Overheard at Angus: Volume V

Old.timerAn Old Timer and a Medium Timer were sitting at a table near mine the other day, and this is what I heard:
 

Old Timer:  Did you see those reviews for XXXXX?

Medium Timer:  Yep.  Fantastic!  

Old:  How long was the line at the box office the next morning?

Medium:  At the box office?  There was no line.

Old:  Too bad for them.

Medium:  Just because there wasn't a line doesn't mean they didn't sell tickets. There was no line . . . because it's all online.

There was nothing too revelatory in their conversation, but it did get me thinking.

It wasn't too long ago that the day after a show opened, you went by the box office on the way to work to see if people were waiting in line to be the first to buy tickets.  

Not so much anymore.  

What other things are we doing right now that will be antiquated in a few years?  What thermometers are we using to judge the temperature of our shows that will be obsolete tomorrow?

Great businessmen and great producers are the ones who can figure out the answers to these questions . . before tomorrow comes. 

Overheard at Angus: Volume IV

There I sat at a local theater watering hole, pondering my Tony picks, when I noticed a pretty high-powered agent and a pretty high powered Producer, sitting down to share a drink and some dirt.

The Producer was off to see a play.  The agent had seen it.  And . . . scene:

Producer:  Listen, I’ve gotta run.  I’m seeing XXXXX tonight.Agent:  Oh yeah?  I saw it last week.

Producer:  Any good?

Agent:  The performances are excellent.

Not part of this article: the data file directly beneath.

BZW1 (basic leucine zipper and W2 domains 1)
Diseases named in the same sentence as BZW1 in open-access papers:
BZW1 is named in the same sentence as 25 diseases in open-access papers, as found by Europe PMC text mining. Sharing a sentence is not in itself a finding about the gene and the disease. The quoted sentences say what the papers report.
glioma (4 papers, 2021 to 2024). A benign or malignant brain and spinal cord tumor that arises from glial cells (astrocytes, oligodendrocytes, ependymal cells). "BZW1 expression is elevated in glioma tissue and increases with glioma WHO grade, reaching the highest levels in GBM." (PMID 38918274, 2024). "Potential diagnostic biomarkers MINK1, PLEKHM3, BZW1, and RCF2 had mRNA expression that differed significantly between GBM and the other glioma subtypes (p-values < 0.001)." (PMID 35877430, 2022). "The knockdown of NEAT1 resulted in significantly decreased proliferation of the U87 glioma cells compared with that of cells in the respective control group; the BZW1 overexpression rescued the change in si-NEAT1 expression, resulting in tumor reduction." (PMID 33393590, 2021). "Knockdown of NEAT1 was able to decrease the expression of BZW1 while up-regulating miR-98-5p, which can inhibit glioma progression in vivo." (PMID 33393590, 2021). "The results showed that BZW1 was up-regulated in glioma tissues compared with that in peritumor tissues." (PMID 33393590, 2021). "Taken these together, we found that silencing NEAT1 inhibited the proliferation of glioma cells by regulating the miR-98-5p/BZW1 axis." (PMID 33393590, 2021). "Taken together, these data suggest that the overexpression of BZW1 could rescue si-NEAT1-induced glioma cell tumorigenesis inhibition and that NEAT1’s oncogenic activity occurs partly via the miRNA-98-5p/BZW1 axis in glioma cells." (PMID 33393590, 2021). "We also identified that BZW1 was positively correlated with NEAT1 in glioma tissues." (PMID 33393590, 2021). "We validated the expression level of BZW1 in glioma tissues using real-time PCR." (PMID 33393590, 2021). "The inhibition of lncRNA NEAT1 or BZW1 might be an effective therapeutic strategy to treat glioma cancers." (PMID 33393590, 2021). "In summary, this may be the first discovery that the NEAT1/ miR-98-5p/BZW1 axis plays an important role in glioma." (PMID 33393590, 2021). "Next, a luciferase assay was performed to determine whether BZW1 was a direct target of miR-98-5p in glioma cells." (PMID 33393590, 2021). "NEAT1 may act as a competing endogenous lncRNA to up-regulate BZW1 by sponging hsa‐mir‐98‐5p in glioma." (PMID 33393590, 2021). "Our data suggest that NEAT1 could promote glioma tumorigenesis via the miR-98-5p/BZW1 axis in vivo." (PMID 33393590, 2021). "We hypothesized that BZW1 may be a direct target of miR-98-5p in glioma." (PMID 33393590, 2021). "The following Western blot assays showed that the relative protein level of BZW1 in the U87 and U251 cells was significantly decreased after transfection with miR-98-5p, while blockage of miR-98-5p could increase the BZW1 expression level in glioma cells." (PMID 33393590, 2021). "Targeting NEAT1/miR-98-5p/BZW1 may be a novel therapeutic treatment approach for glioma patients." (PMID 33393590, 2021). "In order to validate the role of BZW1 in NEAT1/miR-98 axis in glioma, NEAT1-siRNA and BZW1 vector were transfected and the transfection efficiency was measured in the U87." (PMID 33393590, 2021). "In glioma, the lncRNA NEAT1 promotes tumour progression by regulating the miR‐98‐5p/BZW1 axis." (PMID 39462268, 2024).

Producer:  Oh.

Agent:  What?

Producer:  You ever been set up on a blind date?

Agent:  Sure.

Producer:  I asked you if you thought the show was any good.  You told me the the performances were excellent.

Agent:  So?

Producer:  That’s like saying someone has a good personality when I ask what they look like.

And . . . scene.

– – – – –

Only 19 days left to enter The Producer’s Perspective Tony Pool.  You could win $500!

Play today!  Click here!

Overheard at Angus: Volume III

This special edition of OAA comes courtesy of a 6 year old little lady on her way to Kids’ Night on Broadway.

6 Year Old:  Umm, how come Ariel wears rollerblades in The Little Mermaid?Broadway Vet:  Sweetie, we’ve all been asking ourselves that same question.

Oh kids and their curiosity . . .

That 6 year old was going to see Shrek last night.  I wonder what she’s asking today.

But whatever she’s asking, and whatever we’re answering, at least KNOB is starting the conversation.

Take a kid to a show.

Overheard at Angus: Volume II

There I am, enjoying my burger when I hear this from two folks discussing the biz at the bar:

Broadway Guy #1:  What are you working on these days?Broadway Guy #2:  What am I working on?  What am I NOT working on!?!Broadway Guy #1:  You’ve got a bunch of things going on?  Even in this economy?

Broadway Guy #2:  Oh sure, to succeed in this business you have to work on several things at once.  Especially in this economy.

Broadway Guy #1:  I hear you.  Wasn’t it Cy Coleman that used to say that working in the biz was like gardening . . . you have to plant a lot of seeds because you never know when they’re going to sprout.